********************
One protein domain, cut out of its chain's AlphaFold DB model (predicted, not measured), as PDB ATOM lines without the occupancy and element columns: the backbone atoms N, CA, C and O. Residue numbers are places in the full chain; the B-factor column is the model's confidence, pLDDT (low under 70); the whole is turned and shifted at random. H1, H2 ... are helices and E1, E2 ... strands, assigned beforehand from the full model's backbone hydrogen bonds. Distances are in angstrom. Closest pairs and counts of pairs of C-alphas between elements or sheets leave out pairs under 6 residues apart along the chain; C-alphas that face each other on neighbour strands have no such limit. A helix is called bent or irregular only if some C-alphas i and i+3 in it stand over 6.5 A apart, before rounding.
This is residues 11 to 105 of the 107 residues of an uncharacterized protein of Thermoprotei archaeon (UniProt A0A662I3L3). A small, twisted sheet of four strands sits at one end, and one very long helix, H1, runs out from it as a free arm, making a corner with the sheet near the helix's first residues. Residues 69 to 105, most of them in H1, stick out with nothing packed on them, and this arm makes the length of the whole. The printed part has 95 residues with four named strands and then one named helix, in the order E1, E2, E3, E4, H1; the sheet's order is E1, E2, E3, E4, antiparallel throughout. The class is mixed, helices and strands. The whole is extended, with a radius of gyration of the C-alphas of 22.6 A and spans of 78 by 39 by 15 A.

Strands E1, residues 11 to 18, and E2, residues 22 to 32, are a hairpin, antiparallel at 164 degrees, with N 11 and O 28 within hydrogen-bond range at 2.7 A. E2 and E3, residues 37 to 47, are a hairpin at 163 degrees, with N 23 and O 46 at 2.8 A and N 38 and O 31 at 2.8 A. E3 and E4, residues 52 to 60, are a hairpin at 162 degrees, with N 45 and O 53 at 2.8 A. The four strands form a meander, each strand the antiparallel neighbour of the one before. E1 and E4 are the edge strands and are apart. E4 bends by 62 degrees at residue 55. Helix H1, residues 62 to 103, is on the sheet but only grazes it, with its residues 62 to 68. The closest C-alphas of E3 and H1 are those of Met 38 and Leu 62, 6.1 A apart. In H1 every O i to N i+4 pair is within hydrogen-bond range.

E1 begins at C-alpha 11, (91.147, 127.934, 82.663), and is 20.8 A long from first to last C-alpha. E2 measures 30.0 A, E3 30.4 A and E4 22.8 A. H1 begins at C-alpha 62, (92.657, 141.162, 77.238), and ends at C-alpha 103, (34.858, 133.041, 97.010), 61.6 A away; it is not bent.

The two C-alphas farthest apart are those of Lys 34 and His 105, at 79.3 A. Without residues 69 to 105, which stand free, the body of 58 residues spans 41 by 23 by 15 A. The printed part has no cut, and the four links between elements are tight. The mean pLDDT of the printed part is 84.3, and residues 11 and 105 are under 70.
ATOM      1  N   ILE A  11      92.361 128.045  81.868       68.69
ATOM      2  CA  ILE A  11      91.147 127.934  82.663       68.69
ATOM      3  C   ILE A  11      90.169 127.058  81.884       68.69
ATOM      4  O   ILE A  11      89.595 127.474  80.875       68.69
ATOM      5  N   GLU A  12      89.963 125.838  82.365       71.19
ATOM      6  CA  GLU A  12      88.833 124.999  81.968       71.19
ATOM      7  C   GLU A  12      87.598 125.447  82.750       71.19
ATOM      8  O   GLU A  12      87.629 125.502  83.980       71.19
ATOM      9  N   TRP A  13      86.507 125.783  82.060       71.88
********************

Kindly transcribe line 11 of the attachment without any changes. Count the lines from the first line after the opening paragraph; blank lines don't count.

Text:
ATOM      7  C   GLU A  12      87.598 125.447  82.750       71.19